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Life Care Communities Ensure that Seniors Get Continuing Care at Lower Costs
by lew697
 Woodland Pond Stories, Events and Community Happenings
July 24, 2015 11:27 AM | 0 0 comments | 366 366 recommendations | email to a friend | print | permalink

There are more than 100 senior living community options in the state of New York, yet only 11 offer Life care for their residents. Life care is a type of long-term care insurance offered in New York to help seniors age in place with financial protection against long term private pay costs. Wanting to be a resource to the surrounding community, Michelle Gramoglia, executive director for Woodland Pond, has advice and information to share.

 

“Life care guarantees a predictable cost of long-term care for life in exchange for a fixed upfront fee and a lower monthly fee,” said Michelle Gramoglia, executive director of Woodland Pond at New Paltz. “In the communities where it is offered, it is an optional component of a residential contract.  Here at Woodland Pond, more than 90 percent of all residents opt for the protection of Life care.  By doing so, the residents have paid an average of $60,000 per person to ensure that as they age in place and require care in either assisted living (including memory care) or skilled nursing, their cost of care will remain low and will be completely predictable for life.”

 

Life care is essentially a long-term care insurance policy, and in New York, communities that offer this type of contract are regulated by the New York State Department of Financial Services (NYS DFS) as if they were any other type of fully licensed insurance company. According to a report conducted by the United States Government Accountability Office, a growing population of older Americans is seeking options to ensure that their assets and income in retirement will cover the cost of their housing and health care needs. Wishing to give residents the comfort of aging in place, with predictability in costs for retirement, the Life care concept gives families and residents peace of mind that they will be taken care of as their health care needs change over time.

 

According to the American Seniors Housing Association, CCRCs offer an alternative lifestyle option for older adults and are especially attractive to seniors making decisions for their long-term care future. They allow seniors to convert home equity or other assets into housing and to receive daily living services and health care in a way that keeps monthly expenditures more stable. Life care contracts include unlimited enriched housing/assisted living care (if offered by the community) and unlimited skilled nursing facility services, along with independent housing and residential services and amenities. The resident's monthly fee cannot change due to a change in the level of covered health care required by the resident (except for normal operating costs and inflation adjustment). This means that the resident pays the same monthly fee in the skilled nursing facility as he or she paid in independent living. Many CCRCs/FFSCCRCs offer contracts which refund a specific percentage of the entrance fee regardless of the length of residency. (For example, 90 percent or 50 percent refundable contracts are currently offered in several communities). The refund is paid to the resident or the resident's estate if the contract is terminated or upon the resident’s death.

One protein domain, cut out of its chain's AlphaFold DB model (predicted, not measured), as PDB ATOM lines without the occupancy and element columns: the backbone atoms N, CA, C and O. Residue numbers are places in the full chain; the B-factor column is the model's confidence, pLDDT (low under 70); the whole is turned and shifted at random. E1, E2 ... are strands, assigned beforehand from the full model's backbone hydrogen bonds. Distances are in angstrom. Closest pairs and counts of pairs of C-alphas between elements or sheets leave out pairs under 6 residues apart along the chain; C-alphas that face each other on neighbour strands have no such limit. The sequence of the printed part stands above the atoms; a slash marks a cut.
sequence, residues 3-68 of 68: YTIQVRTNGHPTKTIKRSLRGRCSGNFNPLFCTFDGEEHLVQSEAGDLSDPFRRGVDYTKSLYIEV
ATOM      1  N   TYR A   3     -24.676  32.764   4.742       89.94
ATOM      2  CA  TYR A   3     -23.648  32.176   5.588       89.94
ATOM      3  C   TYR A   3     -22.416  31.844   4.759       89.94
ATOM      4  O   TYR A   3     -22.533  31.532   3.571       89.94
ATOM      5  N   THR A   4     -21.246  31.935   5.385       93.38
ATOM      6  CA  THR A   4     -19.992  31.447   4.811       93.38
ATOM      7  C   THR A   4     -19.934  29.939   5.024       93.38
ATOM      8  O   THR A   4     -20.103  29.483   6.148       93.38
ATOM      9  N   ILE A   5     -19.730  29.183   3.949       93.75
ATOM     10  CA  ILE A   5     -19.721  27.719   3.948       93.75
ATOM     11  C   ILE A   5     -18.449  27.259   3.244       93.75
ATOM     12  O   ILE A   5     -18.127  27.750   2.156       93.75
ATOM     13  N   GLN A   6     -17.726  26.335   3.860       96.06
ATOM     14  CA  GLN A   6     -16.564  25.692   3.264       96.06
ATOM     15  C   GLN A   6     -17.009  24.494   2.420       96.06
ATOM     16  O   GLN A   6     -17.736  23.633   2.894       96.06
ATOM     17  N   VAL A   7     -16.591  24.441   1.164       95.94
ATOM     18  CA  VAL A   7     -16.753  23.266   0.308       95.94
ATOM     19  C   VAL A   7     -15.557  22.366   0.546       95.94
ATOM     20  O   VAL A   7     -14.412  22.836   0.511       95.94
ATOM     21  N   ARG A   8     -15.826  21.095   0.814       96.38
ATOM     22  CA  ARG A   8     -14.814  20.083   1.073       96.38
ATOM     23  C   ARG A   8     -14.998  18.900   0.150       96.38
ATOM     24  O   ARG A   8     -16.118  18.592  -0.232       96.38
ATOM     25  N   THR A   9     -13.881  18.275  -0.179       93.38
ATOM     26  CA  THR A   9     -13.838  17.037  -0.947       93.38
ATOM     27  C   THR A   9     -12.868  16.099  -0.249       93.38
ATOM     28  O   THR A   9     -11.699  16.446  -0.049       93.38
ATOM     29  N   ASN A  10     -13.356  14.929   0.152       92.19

“When compared to traditional long-term care policies, Life care at our community saves residents a substantial amount of money,” said Gramoglia. “On average, if a female enters a senior living community at the age of 70, she will live another 17 years. For men, that average is another 13.7 years. With a normal policy, if a couple were to enter together, they would pay $10,000 per person per year. With Life care, the couple is looking at paying $120,000 combined for both people. The upfront fee is 100 percent tax deductible for most New York State residents, and the Life care option makes 20 percent of monthly service (maintenance) fees additionally tax deductible each and every year of residency.” 

 

At Woodland Pond, for 2015, the average monthly cost of care for a Life care resident is less than $4,000 per month, while those not opting for the protection of Life care are paying between $4,860 and more than $14,500 per month. At a savings of between just under $1,000 per month and $10,000 a month, Life care pays for itself quickly. It also provides the peace of mind that the care is there, at a cost far below market rates, when a resident needs it.  It guards residents from additional costs due to unexpected changes in their health and ensures that they transition to the right level of care when they may need to.

 

“Another benefit is that if you are married to someone and you both move in and one person’s needs change drastically before their spouse’s, you’ll both get the level of care you need while living in the same community,” said Gramoglia. “For example, if the husband is diagnosed with Alzheimer’s and needs memory care, he does not need to transfer to a different campus specializing only in memory care to have his needs met. We have couples needing varying levels of care that are currently living at Woodland Pond who can testify to the ease of living at a CCRC. We welcome members of the public who are interested in learning more about Life care to our Lunch and Learn for the opportunity to talk to experts who can address their questions.” 

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